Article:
Turning toward North America, it is another quiet day on the US economic slate. At 830am today we will get weekly jobless claims and it is expected that 260k Americans filed first-time unemployment claims for the week ending July 8th. Following last week’s solid rebound in non-farm payrolls, markets are hopeful the labor sector continues to show stronger results on the layoffs side. Producer prices will also be released at 830am, Wall Street is forecasting a 1% bump which should largely go unnoticed without a significant miss. The big dollar has sort of taken a back seat this week, as the events of Europe and Asia guide foreign exchange markets. Tomorrow it was the Bank of Canada who had their latest policy statement, giving the Loonie a bounce amid a widely expected “no change” to their headline interest rate.
Chairman Poloz addressed markets yesterday morning, to articulate the committee’s statement to keep rates unchanged. While the central bank did offer concerns over medium-term growth, the Loonie spiked higher as Mr. Poloz and company still see a lot of room for recovery in 2016 and beyond. “The fundamentals remain in place for a pickup in growth” was one of the more outstanding quotes from yesterday’s statement, as Alberta wildfires and the Brexit referendum added noteworthy uncertainty for this year. The BoC is forecasting 1% economic contraction for Q2 and reduced their annual outlook from 1.7% to 1.3%. The Bank expects oil prices and the Loonie to trade more steadily for the remainder of this year, with oil projected to finish 2016 around $49 per barrel. The USDCAD rate continues to seesaw around psychologically important levels and similar to the Bank, the market seems content to remain in a holding pattern.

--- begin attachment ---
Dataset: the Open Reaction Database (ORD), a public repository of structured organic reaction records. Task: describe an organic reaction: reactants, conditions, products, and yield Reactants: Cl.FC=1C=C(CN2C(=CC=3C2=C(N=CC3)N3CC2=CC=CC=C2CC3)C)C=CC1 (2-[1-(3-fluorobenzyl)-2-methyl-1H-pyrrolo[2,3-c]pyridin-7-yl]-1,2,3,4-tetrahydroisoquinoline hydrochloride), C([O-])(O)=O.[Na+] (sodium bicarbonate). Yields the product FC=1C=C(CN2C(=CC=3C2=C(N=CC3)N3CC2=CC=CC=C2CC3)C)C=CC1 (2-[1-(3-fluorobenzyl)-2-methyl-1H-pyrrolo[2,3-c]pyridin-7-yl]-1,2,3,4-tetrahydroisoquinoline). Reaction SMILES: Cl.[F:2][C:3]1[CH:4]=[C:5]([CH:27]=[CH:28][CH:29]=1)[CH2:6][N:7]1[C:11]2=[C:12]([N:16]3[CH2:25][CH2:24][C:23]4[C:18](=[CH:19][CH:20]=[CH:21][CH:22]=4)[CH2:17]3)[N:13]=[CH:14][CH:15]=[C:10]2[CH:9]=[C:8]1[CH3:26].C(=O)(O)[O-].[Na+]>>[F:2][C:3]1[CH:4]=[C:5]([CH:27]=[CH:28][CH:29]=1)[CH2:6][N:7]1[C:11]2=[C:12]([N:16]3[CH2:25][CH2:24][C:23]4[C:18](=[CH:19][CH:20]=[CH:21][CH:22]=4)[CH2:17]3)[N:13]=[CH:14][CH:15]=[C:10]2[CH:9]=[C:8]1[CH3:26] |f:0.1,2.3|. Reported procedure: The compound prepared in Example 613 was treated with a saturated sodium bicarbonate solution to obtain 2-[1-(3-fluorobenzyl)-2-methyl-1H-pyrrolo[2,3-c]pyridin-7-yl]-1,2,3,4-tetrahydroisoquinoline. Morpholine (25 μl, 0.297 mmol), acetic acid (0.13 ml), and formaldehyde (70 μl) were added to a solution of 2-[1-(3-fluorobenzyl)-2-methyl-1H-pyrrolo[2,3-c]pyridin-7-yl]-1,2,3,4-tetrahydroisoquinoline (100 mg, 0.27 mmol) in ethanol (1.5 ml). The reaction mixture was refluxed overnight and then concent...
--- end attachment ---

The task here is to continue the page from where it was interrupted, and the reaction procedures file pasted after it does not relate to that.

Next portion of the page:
To receive our market analysis direct to your inbox daily subscribe here!
“Cambridge Global Payments” is a trade name, which in this document refers specifically to one or more of these legal entities: Cambridge Mercantile Corp., Cambridge Mercantile Corp. (U.S.A.), Cambridge Mercantile Corp. (Nevada), Cambridge Mercantile (Australia) Pty. Ltd.
Cambridge Global Payments (“Cambridge”) provides this document as general market information subject to: Cambridge’s copyright, and all contract terms in place, if any, between you and the Cambridge entity you have contracted with. This document is based on sources Cambridge considers reliable, but without independent verification. Cambridge makes no guarantee of its accuracy or completeness. Cambridge is not responsible for any errors in or related to the document, or for damages arising out of any person’s reliance upon this information. All charts or graphs are from publicly available sources or proprietary data. The information in this document is subject to sudden change without notice.